Chromosomal (genetic) abnormality screening
Chromosomal abnormalities like Down’s syndrome affect about 1 in every 700 babies. The risk of having a child with Down syndrome does increase with mother’s age (age 20 1:2000, age 30 1:890, age 40 1:90), but mothers of all ages and races can have a child with Down syndrome.
Current RANZCOG recommendations are that all pregnant women be offered a screening test for fetal chromosomal abnormalities, regardless of the woman’s age. Screening may be a non-invasive ultrasound scan (Nuchal Translucency scan) in combination with a maternal blood test; a Non-Invasive Prenatal Test (NIPT) that allows isolation of baby’s DNA from maternal blood; or an invasive diagnostic testing such as Chorionic Villus Sampling (CVS) or Amniocentesis, where a needle is passed through the mother’s abdomen, into the placenta (CVS) or the amniotic sac (Amniocentesis) to obtain fetal cells for testing.
Each of these types of testing has their own advantages and disadvantages, so it is extremely important that you discuss with your obstetrician what each test involves, what the test does and doesn’t tell us, and the implications of the possible test results. It is important that you understand the difference between a screening and a diagnostic test, and the different levels of accuracy of the different screening tests. There is currently no single test that will screen for or diagnose every potential chromosomal or genetic abnormality.
The most common approach for couples wishing to pursue screening would be to have the Combined First Trimester Screening (“nuchal scan” and blood test) between 11 and 14 weeks of pregnancy. If this returns a high risk result, then there is now available the NIPT (Non-Invasive Prenatal Test) which can be used to further refine the risk, prior to proceeding to invasive testing, which still remains the only diagnostic testing option.
While the NIPT does offer a higher degree of “accuracy” in screening for extra chromosomes 21, 13 and 18 (and can also be used to assess any sex chromosome problems and determine the sex of the baby) it does not allow for the assessment of other problems (such as heart problems) which may be picked up at the nuchal scan. At this stage, if couples were wishing to proceed with screening, I would not recommend seeing the NIPT as a replacement for the CFTS.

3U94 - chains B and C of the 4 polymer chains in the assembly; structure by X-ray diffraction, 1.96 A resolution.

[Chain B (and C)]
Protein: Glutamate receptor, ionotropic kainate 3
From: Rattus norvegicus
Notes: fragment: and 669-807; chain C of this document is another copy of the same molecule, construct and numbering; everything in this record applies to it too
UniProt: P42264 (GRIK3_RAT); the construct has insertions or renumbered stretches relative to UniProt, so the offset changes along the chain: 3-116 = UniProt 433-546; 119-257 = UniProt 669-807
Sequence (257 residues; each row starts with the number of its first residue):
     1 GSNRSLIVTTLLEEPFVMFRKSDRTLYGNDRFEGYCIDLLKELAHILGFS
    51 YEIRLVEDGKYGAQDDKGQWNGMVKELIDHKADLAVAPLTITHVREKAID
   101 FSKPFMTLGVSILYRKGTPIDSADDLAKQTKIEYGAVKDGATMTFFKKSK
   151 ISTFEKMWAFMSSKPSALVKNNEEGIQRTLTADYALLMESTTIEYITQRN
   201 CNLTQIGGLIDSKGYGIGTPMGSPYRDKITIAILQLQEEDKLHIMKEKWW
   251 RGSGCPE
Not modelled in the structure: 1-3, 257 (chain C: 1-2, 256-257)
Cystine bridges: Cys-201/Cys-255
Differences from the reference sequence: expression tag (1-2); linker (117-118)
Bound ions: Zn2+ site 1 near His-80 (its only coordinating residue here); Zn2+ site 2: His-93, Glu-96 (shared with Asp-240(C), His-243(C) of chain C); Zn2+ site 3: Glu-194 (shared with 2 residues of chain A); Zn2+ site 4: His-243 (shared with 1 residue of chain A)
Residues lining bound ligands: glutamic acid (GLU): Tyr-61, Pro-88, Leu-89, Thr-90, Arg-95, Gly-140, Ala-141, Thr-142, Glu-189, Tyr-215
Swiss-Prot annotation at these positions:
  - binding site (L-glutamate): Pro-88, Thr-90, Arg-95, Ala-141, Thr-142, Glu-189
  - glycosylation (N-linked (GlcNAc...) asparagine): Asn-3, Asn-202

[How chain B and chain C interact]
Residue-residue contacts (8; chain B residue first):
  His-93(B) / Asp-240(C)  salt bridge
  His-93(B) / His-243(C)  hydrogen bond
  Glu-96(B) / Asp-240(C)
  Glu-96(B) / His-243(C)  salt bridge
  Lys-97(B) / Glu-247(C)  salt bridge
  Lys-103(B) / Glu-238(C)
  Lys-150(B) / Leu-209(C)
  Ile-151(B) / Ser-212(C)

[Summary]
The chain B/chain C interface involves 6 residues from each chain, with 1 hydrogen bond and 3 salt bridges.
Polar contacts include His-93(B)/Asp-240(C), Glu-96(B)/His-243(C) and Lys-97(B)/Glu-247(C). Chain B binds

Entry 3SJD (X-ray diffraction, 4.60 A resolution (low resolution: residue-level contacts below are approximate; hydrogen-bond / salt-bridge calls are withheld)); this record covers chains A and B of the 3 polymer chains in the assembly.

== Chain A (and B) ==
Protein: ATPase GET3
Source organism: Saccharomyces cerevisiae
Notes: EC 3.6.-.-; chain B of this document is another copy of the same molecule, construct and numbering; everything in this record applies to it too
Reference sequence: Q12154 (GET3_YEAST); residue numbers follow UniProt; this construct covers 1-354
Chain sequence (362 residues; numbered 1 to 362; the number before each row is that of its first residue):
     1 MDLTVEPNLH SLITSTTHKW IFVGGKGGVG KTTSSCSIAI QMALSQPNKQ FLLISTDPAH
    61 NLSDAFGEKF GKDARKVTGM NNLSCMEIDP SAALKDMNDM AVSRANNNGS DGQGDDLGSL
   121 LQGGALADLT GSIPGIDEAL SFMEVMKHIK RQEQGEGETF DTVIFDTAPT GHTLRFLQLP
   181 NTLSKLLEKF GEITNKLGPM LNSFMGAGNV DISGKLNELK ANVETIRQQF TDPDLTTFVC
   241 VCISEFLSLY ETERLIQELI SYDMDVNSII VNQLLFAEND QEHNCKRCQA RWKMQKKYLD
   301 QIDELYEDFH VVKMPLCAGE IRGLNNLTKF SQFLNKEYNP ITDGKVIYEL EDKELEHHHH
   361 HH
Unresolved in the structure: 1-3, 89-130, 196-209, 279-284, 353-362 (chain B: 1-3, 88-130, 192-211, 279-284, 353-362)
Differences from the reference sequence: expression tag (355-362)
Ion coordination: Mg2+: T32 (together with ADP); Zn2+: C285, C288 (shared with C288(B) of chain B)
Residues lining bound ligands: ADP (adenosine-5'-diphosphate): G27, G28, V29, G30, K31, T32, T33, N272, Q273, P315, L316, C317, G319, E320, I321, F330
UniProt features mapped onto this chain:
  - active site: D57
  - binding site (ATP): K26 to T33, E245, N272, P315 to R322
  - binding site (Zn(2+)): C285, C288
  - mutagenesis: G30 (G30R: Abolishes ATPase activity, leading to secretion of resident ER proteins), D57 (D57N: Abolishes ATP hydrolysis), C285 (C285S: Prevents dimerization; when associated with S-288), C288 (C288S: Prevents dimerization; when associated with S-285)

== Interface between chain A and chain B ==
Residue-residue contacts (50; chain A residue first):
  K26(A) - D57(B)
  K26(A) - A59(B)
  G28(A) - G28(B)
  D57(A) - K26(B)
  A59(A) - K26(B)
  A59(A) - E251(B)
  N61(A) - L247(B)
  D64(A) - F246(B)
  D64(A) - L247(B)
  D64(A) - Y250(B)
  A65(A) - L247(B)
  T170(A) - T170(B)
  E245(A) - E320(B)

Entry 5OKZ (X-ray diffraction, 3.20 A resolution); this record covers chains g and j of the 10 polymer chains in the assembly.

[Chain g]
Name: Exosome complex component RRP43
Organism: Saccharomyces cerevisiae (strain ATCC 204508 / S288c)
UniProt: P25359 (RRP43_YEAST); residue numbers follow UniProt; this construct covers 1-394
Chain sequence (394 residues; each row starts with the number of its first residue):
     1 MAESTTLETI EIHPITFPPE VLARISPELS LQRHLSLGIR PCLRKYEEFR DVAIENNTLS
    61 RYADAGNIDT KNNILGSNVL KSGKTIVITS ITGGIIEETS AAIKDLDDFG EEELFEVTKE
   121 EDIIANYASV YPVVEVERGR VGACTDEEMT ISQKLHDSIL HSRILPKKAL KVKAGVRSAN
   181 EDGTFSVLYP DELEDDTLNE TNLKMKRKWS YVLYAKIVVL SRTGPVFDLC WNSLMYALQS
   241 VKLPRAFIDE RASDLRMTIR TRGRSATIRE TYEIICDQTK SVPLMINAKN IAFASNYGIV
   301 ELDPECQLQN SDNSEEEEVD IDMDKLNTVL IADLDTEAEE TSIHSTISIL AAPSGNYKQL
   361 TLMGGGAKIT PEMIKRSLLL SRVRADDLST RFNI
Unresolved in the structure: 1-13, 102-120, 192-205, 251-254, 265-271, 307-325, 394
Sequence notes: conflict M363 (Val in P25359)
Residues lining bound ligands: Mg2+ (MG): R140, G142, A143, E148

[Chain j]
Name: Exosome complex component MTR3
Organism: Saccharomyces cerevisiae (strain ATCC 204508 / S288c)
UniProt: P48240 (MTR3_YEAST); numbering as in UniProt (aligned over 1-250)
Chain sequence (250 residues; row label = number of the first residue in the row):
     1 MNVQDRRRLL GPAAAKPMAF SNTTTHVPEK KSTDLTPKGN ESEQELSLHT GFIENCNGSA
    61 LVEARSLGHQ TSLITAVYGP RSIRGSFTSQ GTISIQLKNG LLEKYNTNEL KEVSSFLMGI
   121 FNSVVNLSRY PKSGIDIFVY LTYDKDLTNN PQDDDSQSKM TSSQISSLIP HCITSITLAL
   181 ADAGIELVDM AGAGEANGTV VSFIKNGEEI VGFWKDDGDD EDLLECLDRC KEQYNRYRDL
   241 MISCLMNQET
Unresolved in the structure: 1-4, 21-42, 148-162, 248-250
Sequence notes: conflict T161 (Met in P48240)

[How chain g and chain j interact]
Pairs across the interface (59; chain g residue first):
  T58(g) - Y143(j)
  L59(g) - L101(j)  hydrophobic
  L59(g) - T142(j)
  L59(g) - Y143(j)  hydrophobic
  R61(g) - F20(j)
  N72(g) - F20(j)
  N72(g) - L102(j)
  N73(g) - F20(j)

This can all be a bit confusing, so it is very important that you fully discuss your plans for screening with your doctor and understand why the tests are performed and what information they can provide.
Brief comparison table:
|First trimester biochemistry screening (hCG & PAPPA)||10 to 13||60%||$50|
|Nuchal translucency scan||11 to 13+6||80||$200-300||Medicare rebate $60 if maternal age >35 or history of Down syndrome|
|Combined first trimester screening (CFTS)||11 to 13+6||85-90%||$200-300||This involve a nuchal translucency scan at a ultrasound scan department and a maternal blood test at a laboratory.|
|Second trimester biochemistry screening (hCG, Oestriol, AFP, +/- inhibin A)||14 to 18||60-70%
(75% with inhibin A)
|Second trimester ultrasound markers||18-20||20-30%||$200-350||Low sensitivity and high false positive rate|
|NIPT (maternal blood test to obtain baby’s cell for testing)||After 10 weeks||99%||$400-600
|There are 4 different providers. Please discuss with your obstetrician|
|Chorionic villus sampling (CVS)||10 to 12||99%||$400||Invasive, risk of miscarriage 1%|
|Amniocentesis||After 14 weeks||99%||$400||Invasive, risk of miscarriage 0.5%|
Please be aware that due to my own beliefs, I do not perform or refer for termination of pregnancy.